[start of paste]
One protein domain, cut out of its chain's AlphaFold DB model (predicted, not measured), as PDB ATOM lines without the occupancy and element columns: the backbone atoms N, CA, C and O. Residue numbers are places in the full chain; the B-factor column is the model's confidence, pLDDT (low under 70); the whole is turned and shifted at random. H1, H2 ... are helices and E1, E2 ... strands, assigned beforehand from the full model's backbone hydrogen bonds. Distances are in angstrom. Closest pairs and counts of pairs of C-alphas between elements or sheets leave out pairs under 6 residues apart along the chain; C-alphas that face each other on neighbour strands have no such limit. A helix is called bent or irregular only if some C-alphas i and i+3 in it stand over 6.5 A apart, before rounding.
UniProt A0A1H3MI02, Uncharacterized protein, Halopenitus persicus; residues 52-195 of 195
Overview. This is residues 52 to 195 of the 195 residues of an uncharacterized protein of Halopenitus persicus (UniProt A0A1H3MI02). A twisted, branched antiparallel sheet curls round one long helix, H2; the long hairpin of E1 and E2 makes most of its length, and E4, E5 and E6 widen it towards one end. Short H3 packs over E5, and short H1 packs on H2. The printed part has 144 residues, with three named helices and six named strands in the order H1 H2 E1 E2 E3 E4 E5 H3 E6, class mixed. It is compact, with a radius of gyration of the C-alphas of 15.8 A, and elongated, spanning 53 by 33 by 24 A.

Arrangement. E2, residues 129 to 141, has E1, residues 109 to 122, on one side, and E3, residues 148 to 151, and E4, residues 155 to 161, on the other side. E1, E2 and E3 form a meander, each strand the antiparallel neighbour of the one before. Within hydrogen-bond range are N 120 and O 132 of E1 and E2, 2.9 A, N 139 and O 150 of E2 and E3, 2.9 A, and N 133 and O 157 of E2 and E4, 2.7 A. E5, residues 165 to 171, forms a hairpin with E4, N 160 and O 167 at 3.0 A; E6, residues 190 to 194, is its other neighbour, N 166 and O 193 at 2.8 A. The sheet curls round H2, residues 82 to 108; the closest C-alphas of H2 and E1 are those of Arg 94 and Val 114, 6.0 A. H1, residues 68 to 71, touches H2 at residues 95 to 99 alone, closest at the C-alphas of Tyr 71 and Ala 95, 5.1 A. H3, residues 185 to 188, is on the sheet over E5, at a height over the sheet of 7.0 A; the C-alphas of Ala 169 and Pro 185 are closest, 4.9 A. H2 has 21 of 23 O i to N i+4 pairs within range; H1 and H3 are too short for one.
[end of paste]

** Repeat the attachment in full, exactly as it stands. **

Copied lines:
One protein domain, cut out of its chain's AlphaFold DB model (predicted, not measured), as PDB ATOM lines without the occupancy and element columns: the backbone atoms N, CA, C and O. Residue numbers are places in the full chain; the B-factor column is the model's confidence, pLDDT (low under 70); the whole is turned and shifted at random. H1, H2 ... are helices and E1, E2 ... strands, assigned beforehand from the full model's backbone hydrogen bonds. Distances are in angstrom. Closest pairs and counts of pairs of C-alphas between elements or sheets leave out pairs under 6 residues apart along the chain; C-alphas that face each other on neighbour strands have no such limit. A helix is called bent or irregular only if some C-alphas i and i+3 in it stand over 6.5 A apart, before rounding.
UniProt A0A1H3MI02, Uncharacterized protein, Halopenitus persicus; residues 52-195 of 195
Overview. This is residues 52 to 195 of the 195 residues of an uncharacterized protein of Halopenitus persicus (UniProt A0A1H3MI02). A twisted, branched antiparallel sheet curls round one long helix, H2; the long hairpin of E1 and E2 makes most of its length, and E4, E5 and E6 widen it towards one end. Short H3 packs over E5, and short H1 packs on H2. The printed part has 144 residues, with three named helices and six named strands in the order H1 H2 E1 E2 E3 E4 E5 H3 E6, class mixed. It is compact, with a radius of gyration of the C-alphas of 15.8 A, and elongated, spanning 53 by 33 by 24 A.

Arrangement. E2, residues 129 to 141, has E1, residues 109 to 122, on one side, and E3, residues 148 to 151, and E4, residues 155 to 161, on the other side. E1, E2 and E3 form a meander, each strand the antiparallel neighbour of the one before. Within hydrogen-bond range are N 120 and O 132 of E1 and E2, 2.9 A, N 139 and O 150 of E2 and E3, 2.9 A, and N 133 and O 157 of E2 and E4, 2.7 A. E5, residues 165 to 171, forms a hairpin with E4, N 160 and O 167 at 3.0 A; E6, residues 190 to 194, is its other neighbour, N 166 and O 193 at 2.8 A. The sheet curls round H2, residues 82 to 108; the closest C-alphas of H2 and E1 are those of Arg 94 and Val 114, 6.0 A. H1, residues 68 to 71, touches H2 at residues 95 to 99 alone, closest at the C-alphas of Tyr 71 and Ala 95, 5.1 A. H3, residues 185 to 188, is on the sheet over E5, at a height over the sheet of 7.0 A; the C-alphas of Ala 169 and Pro 185 are closest, 4.9 A. H2 has 21 of 23 O i to N i+4 pairs within range; H1 and H3 are too short for one.